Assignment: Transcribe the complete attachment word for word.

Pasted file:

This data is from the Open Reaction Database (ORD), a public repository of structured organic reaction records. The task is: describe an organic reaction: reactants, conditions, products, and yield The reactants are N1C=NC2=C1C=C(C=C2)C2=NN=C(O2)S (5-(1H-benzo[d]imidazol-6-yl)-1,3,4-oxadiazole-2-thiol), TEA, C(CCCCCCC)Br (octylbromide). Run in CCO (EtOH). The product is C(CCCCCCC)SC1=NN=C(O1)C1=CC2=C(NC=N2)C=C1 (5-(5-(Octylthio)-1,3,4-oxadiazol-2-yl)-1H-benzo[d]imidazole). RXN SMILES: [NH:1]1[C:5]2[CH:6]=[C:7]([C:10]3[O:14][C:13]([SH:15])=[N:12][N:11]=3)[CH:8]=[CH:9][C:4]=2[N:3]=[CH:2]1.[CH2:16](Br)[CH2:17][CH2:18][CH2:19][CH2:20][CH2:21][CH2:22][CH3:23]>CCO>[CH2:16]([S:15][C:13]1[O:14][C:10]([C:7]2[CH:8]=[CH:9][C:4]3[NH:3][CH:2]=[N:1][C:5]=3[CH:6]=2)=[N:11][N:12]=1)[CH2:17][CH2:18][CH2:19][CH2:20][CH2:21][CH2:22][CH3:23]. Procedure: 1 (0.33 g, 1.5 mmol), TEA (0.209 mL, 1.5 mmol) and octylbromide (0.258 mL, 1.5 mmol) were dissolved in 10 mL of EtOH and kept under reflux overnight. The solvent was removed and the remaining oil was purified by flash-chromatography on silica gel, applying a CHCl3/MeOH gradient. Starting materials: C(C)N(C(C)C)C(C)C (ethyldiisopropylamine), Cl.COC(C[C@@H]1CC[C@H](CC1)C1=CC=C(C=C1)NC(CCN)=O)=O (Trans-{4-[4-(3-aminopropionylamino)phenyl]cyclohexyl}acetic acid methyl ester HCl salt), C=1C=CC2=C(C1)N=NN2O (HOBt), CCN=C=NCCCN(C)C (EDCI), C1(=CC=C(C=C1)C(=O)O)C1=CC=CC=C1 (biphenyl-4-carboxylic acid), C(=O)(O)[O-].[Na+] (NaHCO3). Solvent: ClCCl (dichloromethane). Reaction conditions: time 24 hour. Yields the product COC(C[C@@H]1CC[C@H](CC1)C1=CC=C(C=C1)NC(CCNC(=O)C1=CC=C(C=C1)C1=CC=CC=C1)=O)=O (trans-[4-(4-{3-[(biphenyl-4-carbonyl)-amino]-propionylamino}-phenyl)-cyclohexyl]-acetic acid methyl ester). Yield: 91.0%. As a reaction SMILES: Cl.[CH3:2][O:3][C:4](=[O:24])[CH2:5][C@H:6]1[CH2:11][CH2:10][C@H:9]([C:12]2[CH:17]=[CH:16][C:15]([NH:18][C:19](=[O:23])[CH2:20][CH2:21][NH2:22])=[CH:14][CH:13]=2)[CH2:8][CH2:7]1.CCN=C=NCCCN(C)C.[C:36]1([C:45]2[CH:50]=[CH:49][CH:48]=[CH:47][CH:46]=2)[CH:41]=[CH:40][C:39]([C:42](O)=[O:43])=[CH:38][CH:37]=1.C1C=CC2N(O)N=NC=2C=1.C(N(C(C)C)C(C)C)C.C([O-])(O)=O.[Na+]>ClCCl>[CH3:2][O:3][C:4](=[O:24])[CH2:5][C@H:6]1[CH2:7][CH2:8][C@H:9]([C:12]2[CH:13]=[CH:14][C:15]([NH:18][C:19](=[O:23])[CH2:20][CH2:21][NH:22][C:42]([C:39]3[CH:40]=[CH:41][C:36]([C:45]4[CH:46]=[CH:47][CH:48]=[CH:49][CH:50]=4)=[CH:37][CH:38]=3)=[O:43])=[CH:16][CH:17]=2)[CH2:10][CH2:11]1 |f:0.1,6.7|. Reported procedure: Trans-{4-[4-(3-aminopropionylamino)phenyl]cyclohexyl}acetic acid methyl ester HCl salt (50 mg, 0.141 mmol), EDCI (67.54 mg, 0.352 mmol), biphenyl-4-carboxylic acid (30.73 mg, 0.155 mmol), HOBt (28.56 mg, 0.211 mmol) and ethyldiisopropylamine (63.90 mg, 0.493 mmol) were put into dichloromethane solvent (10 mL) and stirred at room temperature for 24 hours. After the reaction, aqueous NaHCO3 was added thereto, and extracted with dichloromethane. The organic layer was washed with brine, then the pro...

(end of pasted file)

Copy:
This data is from the Open Reaction Database (ORD), a public repository of structured organic reaction records. The task is: describe an organic reaction: reactants, conditions, products, and yield The reactants are N1C=NC2=C1C=C(C=C2)C2=NN=C(O2)S (5-(1H-benzo[d]imidazol-6-yl)-1,3,4-oxadiazole-2-thiol), TEA, C(CCCCCCC)Br (octylbromide). Run in CCO (EtOH). The product is C(CCCCCCC)SC1=NN=C(O1)C1=CC2=C(NC=N2)C=C1 (5-(5-(Octylthio)-1,3,4-oxadiazol-2-yl)-1H-benzo[d]imidazole). RXN SMILES: [NH:1]1[C:5]2[CH:6]=[C:7]([C:10]3[O:14][C:13]([SH:15])=[N:12][N:11]=3)[CH:8]=[CH:9][C:4]=2[N:3]=[CH:2]1.[CH2:16](Br)[CH2:17][CH2:18][CH2:19][CH2:20][CH2:21][CH2:22][CH3:23]>CCO>[CH2:16]([S:15][C:13]1[O:14][C:10]([C:7]2[CH:8]=[CH:9][C:4]3[NH:3][CH:2]=[N:1][C:5]=3[CH:6]=2)=[N:11][N:12]=1)[CH2:17][CH2:18][CH2:19][CH2:20][CH2:21][CH2:22][CH3:23]. Procedure: 1 (0.33 g, 1.5 mmol), TEA (0.209 mL, 1.5 mmol) and octylbromide (0.258 mL, 1.5 mmol) were dissolved in 10 mL of EtOH and kept under reflux overnight. The solvent was removed and the remaining oil was purified by flash-chromatography on silica gel, applying a CHCl3/MeOH gradient. Starting materials: C(C)N(C(C)C)C(C)C (ethyldiisopropylamine), Cl.COC(C[C@@H]1CC[C@H](CC1)C1=CC=C(C=C1)NC(CCN)=O)=O (Trans-{4-[4-(3-aminopropionylamino)phenyl]cyclohexyl}acetic acid methyl ester HCl salt), C=1C=CC2=C(C1)N=NN2O (HOBt), CCN=C=NCCCN(C)C (EDCI), C1(=CC=C(C=C1)C(=O)O)C1=CC=CC=C1 (biphenyl-4-carboxylic acid), C(=O)(O)[O-].[Na+] (NaHCO3). Solvent: ClCCl (dichloromethane). Reaction conditions: time 24 hour. Yields the product COC(C[C@@H]1CC[C@H](CC1)C1=CC=C(C=C1)NC(CCNC(=O)C1=CC=C(C=C1)C1=CC=CC=C1)=O)=O (trans-[4-(4-{3-[(biphenyl-4-carbonyl)-amino]-propionylamino}-phenyl)-cyclohexyl]-acetic acid methyl ester). Yield: 91.0%. As a reaction SMILES: Cl.[CH3:2][O:3][C:4](=[O:24])[CH2:5][C@H:6]1[CH2:11][CH2:10][C@H:9]([C:12]2[CH:17]=[CH:16][C:15]([NH:18][C:19](=[O:23])[CH2:20][CH2:21][NH2:22])=[CH:14][CH:13]=2)[CH2:8][CH2:7]1.CCN=C=NCCCN(C)C.[C:36]1([C:45]2[CH:50]=[CH:49][CH:48]=[CH:47][CH:46]=2)[CH:41]=[CH:40][C:39]([C:42](O)=[O:43])=[CH:38][CH:37]=1.C1C=CC2N(O)N=NC=2C=1.C(N(C(C)C)C(C)C)C.C([O-])(O)=O.[Na+]>ClCCl>[CH3:2][O:3][C:4](=[O:24])[CH2:5][C@H:6]1[CH2:7][CH2:8][C@H:9]([C:12]2[CH:13]=[CH:14][C:15]([NH:18][C:19](=[O:23])[CH2:20][CH2:21][NH:22][C:42]([C:39]3[CH:40]=[CH:41][C:36]([C:45]4[CH:46]=[CH:47][CH:48]=[CH:49][CH:50]=4)=[CH:37][CH:38]=3)=[O:43])=[CH:16][CH:17]=2)[CH2:10][CH2:11]1 |f:0.1,6.7|. Reported procedure: Trans-{4-[4-(3-aminopropionylamino)phenyl]cyclohexyl}acetic acid methyl ester HCl salt (50 mg, 0.141 mmol), EDCI (67.54 mg, 0.352 mmol), biphenyl-4-carboxylic acid (30.73 mg, 0.155 mmol), HOBt (28.56 mg, 0.211 mmol) and ethyldiisopropylamine (63.90 mg, 0.493 mmol) were put into dichloromethane solvent (10 mL) and stirred at room temperature for 24 hours. After the reaction, aqueous NaHCO3 was added thereto, and extracted with dichloromethane. The organic layer was washed with brine, then the pro...